Crowdsourcing is becoming increasingly popular in the cultural heritage sector as a way to improve and extend digital collections while at the same time engaging new audiences. A key problem, particularly in crowdsourcing efforts that ask participants to contribute complex information, is how that information can feed into the collection without the risk of compromising professional standards. This paper discusses how the problem was addressed in the 10 Most Wanted project. It presents Case Notes as a mechanism for curators to validate contributions and integrate them into an evidence trail for newly discovered facts about collection items.
|Title of host publication||Book of Abstracts DRHA2014|
|Number of pages||4|
|Publication status||Published - 3 Sep 2014|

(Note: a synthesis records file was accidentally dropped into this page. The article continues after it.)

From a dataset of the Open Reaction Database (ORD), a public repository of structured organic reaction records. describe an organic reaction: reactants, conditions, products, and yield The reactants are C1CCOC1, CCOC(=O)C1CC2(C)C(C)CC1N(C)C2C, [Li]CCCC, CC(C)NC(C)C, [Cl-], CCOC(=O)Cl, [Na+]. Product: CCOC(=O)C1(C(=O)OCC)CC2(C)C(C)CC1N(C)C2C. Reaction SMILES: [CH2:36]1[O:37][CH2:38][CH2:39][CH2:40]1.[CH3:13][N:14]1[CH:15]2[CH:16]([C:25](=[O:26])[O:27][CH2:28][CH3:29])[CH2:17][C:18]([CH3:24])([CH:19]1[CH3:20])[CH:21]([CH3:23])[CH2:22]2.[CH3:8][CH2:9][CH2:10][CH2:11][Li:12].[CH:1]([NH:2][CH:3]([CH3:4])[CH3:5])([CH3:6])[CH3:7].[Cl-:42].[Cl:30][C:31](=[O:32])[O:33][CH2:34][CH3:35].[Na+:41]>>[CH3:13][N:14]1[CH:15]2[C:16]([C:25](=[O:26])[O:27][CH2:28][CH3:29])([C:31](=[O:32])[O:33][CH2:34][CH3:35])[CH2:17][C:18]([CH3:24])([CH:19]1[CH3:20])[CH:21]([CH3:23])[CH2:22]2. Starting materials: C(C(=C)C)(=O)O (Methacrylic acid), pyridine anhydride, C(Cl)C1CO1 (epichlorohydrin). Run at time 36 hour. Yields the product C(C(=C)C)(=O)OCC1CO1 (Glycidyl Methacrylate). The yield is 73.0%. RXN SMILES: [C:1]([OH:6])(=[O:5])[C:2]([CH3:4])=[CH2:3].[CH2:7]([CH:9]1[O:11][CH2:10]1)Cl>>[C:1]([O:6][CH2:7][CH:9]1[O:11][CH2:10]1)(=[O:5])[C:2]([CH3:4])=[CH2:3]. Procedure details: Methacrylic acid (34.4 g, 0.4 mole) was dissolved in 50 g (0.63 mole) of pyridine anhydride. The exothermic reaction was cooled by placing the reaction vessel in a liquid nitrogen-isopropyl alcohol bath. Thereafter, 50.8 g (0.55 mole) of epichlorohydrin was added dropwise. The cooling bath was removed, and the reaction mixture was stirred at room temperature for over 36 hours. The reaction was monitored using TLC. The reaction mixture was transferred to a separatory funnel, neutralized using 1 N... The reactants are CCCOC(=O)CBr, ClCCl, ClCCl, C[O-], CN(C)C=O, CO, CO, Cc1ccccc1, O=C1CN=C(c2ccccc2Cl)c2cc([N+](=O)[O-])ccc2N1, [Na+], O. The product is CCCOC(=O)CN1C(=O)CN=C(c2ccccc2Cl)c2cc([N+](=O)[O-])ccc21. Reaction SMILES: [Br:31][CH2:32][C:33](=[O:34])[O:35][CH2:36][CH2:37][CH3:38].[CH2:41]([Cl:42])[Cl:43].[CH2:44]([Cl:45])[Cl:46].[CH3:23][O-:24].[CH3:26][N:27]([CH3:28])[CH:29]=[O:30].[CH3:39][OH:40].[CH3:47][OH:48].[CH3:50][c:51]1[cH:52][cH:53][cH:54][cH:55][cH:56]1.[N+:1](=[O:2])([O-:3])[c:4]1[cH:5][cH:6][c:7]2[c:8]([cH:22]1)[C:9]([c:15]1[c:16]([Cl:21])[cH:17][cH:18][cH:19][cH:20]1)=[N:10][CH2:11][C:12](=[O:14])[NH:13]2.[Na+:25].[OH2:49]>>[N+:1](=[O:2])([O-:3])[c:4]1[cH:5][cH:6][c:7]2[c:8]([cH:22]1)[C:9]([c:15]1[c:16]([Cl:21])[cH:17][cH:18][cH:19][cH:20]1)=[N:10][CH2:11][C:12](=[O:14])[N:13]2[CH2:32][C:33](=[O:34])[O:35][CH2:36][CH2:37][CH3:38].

|Event||Digital Research in the Humanities and Arts Conference (DRHA2014) - University of Greenwich, London, 31 August 2014 - 2 September 2014.|
Duration: 3 Sep 2014 → …
|Conference||Digital Research in the Humanities and Arts Conference (DRHA2014)|
|Period||3/09/14 → …|
Bibliographical noteCopyright is held by the author/owner(s).
Winter, M., Blume, P., Lambert, S., & Pemberton, L. (2014). Case Notes: Turning crowd sourced information into evidence trails for collection metadata. In A. Maragiannis (Ed.), Book of Abstracts DRHA2014 (pp. 173-176)